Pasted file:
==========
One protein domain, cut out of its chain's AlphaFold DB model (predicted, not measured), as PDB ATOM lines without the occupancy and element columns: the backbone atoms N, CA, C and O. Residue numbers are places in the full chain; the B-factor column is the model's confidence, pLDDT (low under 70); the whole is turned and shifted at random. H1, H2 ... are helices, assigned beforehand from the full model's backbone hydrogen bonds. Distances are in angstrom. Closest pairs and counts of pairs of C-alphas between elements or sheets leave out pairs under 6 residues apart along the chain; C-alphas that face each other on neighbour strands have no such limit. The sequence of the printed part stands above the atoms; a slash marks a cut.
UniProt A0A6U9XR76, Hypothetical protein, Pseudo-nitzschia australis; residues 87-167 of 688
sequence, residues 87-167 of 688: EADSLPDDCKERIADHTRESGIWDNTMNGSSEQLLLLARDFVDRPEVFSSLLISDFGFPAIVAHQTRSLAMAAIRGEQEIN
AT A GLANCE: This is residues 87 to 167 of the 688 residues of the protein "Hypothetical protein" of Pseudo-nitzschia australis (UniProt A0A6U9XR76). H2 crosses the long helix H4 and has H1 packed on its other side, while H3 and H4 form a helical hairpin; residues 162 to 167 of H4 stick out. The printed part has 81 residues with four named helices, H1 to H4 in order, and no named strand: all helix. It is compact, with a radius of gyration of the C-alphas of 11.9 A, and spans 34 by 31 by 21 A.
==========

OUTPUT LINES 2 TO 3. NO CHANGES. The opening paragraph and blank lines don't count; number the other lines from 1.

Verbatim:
sequence, residues 87-167 of 688: EADSLPDDCKERIADHTRESGIWDNTMNGSSEQLLLLARDFVDRPEVFSSLLISDFGFPAIVAHQTRSLAMAAIRGEQEIN
AT A GLANCE: This is residues 87 to 167 of the 688 residues of the protein "Hypothetical protein" of Pseudo-nitzschia australis (UniProt A0A6U9XR76). H2 crosses the long helix H4 and has H1 packed on its other side, while H3 and H4 form a helical hairpin; residues 162 to 167 of H4 stick out. The printed part has 81 residues with four named helices, H1 to H4 in order, and no named strand: all helix. It is compact, with a radius of gyration of the C-alphas of 11.9 A, and spans 34 by 31 by 21 A.